Weather Forecast


Pine Point Music Festival will promote violence prevention

Tina Penn has been involved in the mental health community for years.

"If you're in the mental health community long enough, you've come to realize that a very, very large majority of people with mental health problems, have them because of violence issues," she said.

Her passion for violence prevention led her to plan an event that's aimed to bring people together for a good cause.

Penn, who grew up near Pine Point and now works from home out of Moorhead for Witness -- an international human rights advocacy organization -- is the lead organizer of the first Pine Point Music Festival.

The fundraiser event will take place from 11 a.m. to 10 p.m. Saturday, July 24, at the Powwow Grounds in Pine Point.

A number of bands and artists will be featured at the festival, each representing an area nonprofit organization.

Penn and her father, Bernard Crotts, whom she said the event wouldn't be possible without, figured that if they thought hard enough, they could come up with a way to bring people together and raise money for a good cause.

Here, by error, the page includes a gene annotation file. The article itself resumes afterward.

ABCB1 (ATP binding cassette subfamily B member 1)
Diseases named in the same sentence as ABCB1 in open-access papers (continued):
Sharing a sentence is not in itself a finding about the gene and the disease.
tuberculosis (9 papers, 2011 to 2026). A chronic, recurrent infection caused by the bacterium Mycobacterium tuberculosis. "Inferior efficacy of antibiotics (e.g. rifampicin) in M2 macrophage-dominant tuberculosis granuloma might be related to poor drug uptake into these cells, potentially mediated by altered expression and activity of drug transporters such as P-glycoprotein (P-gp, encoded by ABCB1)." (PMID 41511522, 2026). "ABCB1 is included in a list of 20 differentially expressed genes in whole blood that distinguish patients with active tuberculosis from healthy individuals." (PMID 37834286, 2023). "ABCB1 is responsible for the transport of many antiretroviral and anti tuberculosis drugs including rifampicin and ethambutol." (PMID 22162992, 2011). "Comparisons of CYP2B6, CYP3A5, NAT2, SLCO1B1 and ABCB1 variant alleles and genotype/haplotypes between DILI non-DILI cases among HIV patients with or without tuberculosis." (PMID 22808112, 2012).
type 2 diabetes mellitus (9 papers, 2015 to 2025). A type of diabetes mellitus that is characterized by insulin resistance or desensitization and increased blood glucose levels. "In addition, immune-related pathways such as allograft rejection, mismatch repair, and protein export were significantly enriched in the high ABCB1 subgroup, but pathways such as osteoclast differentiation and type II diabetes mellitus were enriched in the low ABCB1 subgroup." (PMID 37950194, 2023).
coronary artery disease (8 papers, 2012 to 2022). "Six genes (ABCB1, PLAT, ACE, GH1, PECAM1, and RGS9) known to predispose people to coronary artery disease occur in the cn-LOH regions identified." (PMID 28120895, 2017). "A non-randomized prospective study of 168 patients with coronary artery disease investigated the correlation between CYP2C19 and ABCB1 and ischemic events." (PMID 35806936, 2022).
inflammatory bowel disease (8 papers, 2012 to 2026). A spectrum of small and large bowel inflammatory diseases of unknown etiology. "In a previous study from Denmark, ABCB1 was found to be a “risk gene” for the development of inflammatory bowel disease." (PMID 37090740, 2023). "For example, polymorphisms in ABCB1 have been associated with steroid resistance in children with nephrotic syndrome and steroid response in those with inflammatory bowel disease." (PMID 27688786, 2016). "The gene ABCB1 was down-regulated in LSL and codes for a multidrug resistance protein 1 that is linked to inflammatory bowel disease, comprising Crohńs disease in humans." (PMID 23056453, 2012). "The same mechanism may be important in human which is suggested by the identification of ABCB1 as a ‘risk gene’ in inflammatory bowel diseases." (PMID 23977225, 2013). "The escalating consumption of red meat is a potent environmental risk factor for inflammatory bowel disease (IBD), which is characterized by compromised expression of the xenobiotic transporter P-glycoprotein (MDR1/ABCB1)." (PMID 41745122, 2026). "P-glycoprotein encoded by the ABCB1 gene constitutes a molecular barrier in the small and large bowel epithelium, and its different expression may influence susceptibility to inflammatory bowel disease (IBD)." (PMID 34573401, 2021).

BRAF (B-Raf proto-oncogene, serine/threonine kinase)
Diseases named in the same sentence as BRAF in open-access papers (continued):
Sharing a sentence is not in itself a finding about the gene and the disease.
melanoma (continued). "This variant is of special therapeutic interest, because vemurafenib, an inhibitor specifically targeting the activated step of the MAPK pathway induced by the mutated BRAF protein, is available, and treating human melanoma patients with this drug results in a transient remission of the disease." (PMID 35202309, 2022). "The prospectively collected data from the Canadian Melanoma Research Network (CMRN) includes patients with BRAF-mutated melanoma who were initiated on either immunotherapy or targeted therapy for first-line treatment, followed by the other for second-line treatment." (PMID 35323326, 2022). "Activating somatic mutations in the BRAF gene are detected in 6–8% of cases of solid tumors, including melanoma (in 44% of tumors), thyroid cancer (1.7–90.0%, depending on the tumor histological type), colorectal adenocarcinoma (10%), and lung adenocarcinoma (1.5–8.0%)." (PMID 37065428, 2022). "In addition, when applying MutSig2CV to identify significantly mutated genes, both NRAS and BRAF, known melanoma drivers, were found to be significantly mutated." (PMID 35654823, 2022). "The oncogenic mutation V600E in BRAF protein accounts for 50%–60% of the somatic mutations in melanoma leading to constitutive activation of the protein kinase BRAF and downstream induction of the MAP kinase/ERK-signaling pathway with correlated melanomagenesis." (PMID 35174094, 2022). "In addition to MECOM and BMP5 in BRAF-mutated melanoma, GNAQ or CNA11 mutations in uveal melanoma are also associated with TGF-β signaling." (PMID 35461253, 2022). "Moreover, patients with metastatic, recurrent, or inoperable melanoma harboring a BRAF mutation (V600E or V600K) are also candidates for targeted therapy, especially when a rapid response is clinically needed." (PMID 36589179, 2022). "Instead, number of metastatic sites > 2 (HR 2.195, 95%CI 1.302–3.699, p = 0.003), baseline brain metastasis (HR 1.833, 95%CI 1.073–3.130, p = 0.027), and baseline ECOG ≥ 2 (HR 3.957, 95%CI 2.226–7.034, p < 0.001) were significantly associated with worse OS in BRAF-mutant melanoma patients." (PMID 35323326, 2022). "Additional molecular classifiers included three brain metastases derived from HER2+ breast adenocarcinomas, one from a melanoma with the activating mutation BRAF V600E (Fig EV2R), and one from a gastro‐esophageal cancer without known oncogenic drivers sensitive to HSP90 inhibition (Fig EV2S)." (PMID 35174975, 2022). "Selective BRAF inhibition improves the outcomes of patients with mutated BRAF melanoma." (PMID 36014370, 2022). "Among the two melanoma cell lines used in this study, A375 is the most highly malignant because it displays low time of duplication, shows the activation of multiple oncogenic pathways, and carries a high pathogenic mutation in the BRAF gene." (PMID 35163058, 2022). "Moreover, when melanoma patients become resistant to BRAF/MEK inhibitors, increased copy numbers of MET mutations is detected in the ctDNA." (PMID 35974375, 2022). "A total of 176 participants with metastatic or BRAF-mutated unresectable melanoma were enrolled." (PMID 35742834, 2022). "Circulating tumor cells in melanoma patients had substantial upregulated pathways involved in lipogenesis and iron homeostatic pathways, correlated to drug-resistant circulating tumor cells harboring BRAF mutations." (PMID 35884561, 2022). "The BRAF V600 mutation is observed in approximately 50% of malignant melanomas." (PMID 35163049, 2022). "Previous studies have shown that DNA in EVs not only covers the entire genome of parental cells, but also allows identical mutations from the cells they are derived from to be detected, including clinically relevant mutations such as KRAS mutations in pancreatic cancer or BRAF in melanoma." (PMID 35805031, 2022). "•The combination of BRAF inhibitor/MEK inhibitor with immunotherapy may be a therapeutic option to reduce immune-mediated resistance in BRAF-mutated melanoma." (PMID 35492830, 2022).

"I felt that music is the most non-threatening way to do that," Penn said.

The bands scheduled to perform include Pat Moran and the Jackson Family, the Hanks Family Band, County 20, Eddie Kidd, SkyBlues Band, the Stewert Vill Band -- also known as the Merhar Family -- Hatfield Bay Band, Raven Darkcloud and George Goggleye.

All of those local and regional artists will represent the following nonprofit organizations: the Christian Fellowship Church youth group from Detroit Lakes, Pine Point Community Council, Witness, Disabled American Veterans, Mahube Community Council of Park Rapids, The Refuge of Detroit Lakes, Kinship of Hubbard County, Homeless Coalition of Fargo-Moorhead, the Iron Range Area Council and the DOVE Foundation of White Earth.

"I wanted to stay kind of in the smaller communities because I figured they can benefit a lot more from the revenue coming in," Penn said.

The event will also feature vendors who will give out information on violence prevention.

Penn has done research on violence prevention and plans to speak a little about her findings. But she doesn't want to feel like she's lecturing people at a music event.

"I really felt like it was really important to speak out in some way because I felt like nobody was listening to what I was saying" in the past, Penn said. "That's why the festival is promoting nonviolence."

Admission to the event is by free will donations. For more information, call 218-227-5692 or visit